Future Finance commissioned a survey so we could better understand UK students’ financial habits toward education funding.

We commissioned a survey so we could better understand UK students’ financial habits. We were shocked by some of the results – not least, that almost a third of students turn to credit cards, overdrafts and payday loans to cover their living costs at university. These can be very damaging for students as the interest rates can be high, especially if they’re unable to repay the debt in the short term. This survey was performed by Yougov.

Falling short

According to the NUS, students face an average annual funding gap of more than £7,600 when factoring in their living costs on top of tuition fees. Our survey certainly backed that up as  70% of students admitted they do not think their government loan is enough to cover all of their expenses at university – perhaps accounting for their reliance on riskier forms of funding, such as credit cards. Worryingly, almost a quarter of students we spoke to (24%) do not even consider credit cards, pay day loans and overdrafts as forms of debt.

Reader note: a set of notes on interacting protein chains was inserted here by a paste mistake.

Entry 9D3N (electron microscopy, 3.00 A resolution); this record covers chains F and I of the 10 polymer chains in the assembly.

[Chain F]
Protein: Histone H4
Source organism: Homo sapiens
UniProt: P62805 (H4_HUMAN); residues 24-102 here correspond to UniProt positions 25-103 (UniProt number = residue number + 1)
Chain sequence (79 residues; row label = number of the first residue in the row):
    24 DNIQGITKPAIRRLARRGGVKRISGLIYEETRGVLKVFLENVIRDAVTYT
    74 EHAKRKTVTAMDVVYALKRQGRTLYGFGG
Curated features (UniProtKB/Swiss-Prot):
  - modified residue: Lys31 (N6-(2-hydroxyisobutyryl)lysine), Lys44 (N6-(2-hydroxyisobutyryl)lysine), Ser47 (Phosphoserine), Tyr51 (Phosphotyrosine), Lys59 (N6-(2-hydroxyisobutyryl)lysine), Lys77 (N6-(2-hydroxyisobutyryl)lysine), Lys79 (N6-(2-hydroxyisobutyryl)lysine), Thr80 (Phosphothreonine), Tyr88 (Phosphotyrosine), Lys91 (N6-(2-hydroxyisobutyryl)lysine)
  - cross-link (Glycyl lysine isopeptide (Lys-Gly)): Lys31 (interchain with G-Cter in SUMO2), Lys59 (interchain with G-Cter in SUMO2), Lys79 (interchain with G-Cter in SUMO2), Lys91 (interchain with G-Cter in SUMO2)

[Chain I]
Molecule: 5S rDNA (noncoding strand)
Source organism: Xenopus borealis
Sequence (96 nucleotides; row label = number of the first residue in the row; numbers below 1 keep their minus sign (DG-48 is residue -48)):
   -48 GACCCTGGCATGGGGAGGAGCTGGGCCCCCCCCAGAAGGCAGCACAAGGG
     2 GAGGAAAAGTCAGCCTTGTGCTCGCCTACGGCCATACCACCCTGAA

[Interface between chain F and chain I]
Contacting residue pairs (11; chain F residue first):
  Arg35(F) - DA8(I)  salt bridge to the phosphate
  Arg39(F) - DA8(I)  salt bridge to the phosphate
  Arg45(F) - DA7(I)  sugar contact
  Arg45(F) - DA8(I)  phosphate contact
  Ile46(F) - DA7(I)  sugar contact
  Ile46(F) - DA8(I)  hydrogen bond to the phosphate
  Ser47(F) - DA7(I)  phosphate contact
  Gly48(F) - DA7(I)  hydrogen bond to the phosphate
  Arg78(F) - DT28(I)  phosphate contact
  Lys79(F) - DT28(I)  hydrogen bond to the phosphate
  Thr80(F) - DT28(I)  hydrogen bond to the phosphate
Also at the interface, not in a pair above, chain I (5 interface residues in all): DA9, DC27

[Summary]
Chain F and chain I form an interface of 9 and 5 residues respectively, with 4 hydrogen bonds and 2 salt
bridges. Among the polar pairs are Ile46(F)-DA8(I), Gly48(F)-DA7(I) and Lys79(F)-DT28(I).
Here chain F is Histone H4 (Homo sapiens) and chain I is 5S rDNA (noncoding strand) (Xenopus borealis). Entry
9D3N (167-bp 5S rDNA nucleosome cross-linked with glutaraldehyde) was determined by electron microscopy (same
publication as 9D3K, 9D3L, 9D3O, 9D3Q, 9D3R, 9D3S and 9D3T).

There’s education. And then there’s financial education

We found there is a stark knowledge gap when it comes to financial understanding. Although 63% of those surveyed consider themselves to possess a good grasp of finance, 40% of them admitted they do not know what APR stands for. (It’s ‘Annual Percentage Rate’).

We also spoke to students’ parents. Our survey results suggested that the parents should be doing more to impart a positive financial example to their children. 81% of parents believe they are qualified to financially educate their children – yet just 39% of students cite their parents as their main financial influence.

Students need support

Brian Norton, Future Finance's founder, said:

“It is worrying that significant numbers of students rely on credit credits, payday loans and overdrafts without even seeing them as debt. These products are typically not tailored to students or to the lifecycle of higher education and we would encourage students to research all financial options available to them before choosing which form of credit they need to help them through their university life.“

For many students, going to uni is the first time they’re required to stand on their own feet financially. It’s a big change in their life and it can be a steep learning curve. Schools, universities and parents alike have a duty to support students and help nurture their financial awareness.

Key findings

  • 31% of students using credit cards and payday loans to cover university living costs
  • 24% do not think of credit cards, overdrafts and payday loans as debt
  • 70% of students admit their government student loan does not cover expenses